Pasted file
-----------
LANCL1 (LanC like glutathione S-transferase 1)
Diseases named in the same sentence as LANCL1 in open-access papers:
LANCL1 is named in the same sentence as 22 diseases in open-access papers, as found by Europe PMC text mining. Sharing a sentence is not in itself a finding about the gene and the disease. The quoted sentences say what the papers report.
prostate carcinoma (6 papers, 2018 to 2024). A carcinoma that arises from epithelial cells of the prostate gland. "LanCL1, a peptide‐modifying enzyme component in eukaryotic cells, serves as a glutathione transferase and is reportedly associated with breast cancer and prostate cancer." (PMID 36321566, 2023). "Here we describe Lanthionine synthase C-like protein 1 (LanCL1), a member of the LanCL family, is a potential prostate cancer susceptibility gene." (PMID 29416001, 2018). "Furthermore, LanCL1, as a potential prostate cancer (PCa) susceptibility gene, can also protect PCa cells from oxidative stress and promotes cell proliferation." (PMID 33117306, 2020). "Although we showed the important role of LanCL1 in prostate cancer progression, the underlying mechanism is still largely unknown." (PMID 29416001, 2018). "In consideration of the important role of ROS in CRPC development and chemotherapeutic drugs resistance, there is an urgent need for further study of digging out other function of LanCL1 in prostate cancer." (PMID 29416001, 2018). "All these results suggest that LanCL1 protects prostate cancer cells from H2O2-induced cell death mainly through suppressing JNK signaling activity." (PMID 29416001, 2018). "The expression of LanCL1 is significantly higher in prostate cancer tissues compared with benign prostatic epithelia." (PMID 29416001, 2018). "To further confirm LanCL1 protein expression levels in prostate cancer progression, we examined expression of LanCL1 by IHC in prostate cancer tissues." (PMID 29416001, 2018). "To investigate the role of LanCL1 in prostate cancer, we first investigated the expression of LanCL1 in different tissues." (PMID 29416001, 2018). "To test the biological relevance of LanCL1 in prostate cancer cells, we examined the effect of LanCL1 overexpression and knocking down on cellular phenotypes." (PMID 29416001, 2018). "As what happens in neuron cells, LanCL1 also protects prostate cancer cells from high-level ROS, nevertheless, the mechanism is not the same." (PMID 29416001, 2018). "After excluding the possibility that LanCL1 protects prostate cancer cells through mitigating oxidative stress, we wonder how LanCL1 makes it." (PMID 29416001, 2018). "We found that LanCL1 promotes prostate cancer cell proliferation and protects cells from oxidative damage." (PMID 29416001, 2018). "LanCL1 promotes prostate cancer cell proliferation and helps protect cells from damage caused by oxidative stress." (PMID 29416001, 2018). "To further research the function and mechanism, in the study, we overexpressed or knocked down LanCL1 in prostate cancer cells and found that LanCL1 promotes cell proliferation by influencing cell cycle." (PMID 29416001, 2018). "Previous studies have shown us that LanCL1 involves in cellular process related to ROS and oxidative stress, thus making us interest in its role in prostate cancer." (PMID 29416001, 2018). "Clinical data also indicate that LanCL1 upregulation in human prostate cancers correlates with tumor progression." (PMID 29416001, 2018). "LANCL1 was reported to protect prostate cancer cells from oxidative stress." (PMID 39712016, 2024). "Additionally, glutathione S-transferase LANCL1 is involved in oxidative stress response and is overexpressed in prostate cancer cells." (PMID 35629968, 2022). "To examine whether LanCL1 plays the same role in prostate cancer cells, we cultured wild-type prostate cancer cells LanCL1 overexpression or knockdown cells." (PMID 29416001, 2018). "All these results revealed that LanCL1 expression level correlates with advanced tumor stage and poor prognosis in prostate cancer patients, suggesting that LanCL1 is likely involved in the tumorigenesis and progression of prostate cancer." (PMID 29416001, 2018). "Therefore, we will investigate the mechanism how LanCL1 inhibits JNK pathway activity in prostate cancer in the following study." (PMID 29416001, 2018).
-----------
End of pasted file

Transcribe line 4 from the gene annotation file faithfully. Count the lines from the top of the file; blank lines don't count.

prostate carcinoma (6 papers, 2018 to 2024). A carcinoma that arises from epithelial cells of the prostate gland. "LanCL1, a peptide‐modifying enzyme component in eukaryotic cells, serves as a glutathione transferase and is reportedly associated with breast cancer and prostate cancer." (PMID 36321566, 2023). "Here we describe Lanthionine synthase C-like protein 1 (LanCL1), a member of the LanCL family, is a potential prostate cancer susceptibility gene." (PMID 29416001, 2018). "Furthermore, LanCL1, as a potential prostate cancer (PCa) susceptibility gene, can also protect PCa cells from oxidative stress and promotes cell proliferation." (PMID 33117306, 2020). "Although we showed the important role of LanCL1 in prostate cancer progression, the underlying mechanism is still largely unknown." (PMID 29416001, 2018). "In consideration of the important role of ROS in CRPC development and chemotherapeutic drugs resistance, there is an urgent need for further study of digging out other function of LanCL1 in prostate cancer." (PMID 29416001, 2018). "All these results suggest that LanCL1 protects prostate cancer cells from H2O2-induced cell death mainly through suppressing JNK signaling activity." (PMID 29416001, 2018). "The expression of LanCL1 is significantly higher in prostate cancer tissues compared with benign prostatic epithelia." (PMID 29416001, 2018). "To further confirm LanCL1 protein expression levels in prostate cancer progression, we examined expression of LanCL1 by IHC in prostate cancer tissues." (PMID 29416001, 2018). "To investigate the role of LanCL1 in prostate cancer, we first investigated the expression of LanCL1 in different tissues." (PMID 29416001, 2018). "To test the biological relevance of LanCL1 in prostate cancer cells, we examined the effect of LanCL1 overexpression and knocking down on cellular phenotypes." (PMID 29416001, 2018). "As what happens in neuron cells, LanCL1 also protects prostate cancer cells from high-level ROS, nevertheless, the mechanism is not the same." (PMID 29416001, 2018). "After excluding the possibility that LanCL1 protects prostate cancer cells through mitigating oxidative stress, we wonder how LanCL1 makes it." (PMID 29416001, 2018). "We found that LanCL1 promotes prostate cancer cell proliferation and protects cells from oxidative damage." (PMID 29416001, 2018). "LanCL1 promotes prostate cancer cell proliferation and helps protect cells from damage caused by oxidative stress." (PMID 29416001, 2018). "To further research the function and mechanism, in the study, we overexpressed or knocked down LanCL1 in prostate cancer cells and found that LanCL1 promotes cell proliferation by influencing cell cycle." (PMID 29416001, 2018). "Previous studies have shown us that LanCL1 involves in cellular process related to ROS and oxidative stress, thus making us interest in its role in prostate cancer." (PMID 29416001, 2018). "Clinical data also indicate that LanCL1 upregulation in human prostate cancers correlates with tumor progression." (PMID 29416001, 2018). "LANCL1 was reported to protect prostate cancer cells from oxidative stress." (PMID 39712016, 2024). "Additionally, glutathione S-transferase LANCL1 is involved in oxidative stress response and is overexpressed in prostate cancer cells." (PMID 35629968, 2022). "To examine whether LanCL1 plays the same role in prostate cancer cells, we cultured wild-type prostate cancer cells LanCL1 overexpression or knockdown cells." (PMID 29416001, 2018). "All these results revealed that LanCL1 expression level correlates with advanced tumor stage and poor prognosis in prostate cancer patients, suggesting that LanCL1 is likely involved in the tumorigenesis and progression of prostate cancer." (PMID 29416001, 2018). "Therefore, we will investigate the mechanism how LanCL1 inhibits JNK pathway activity in prostate cancer in the following study." (PMID 29416001, 2018).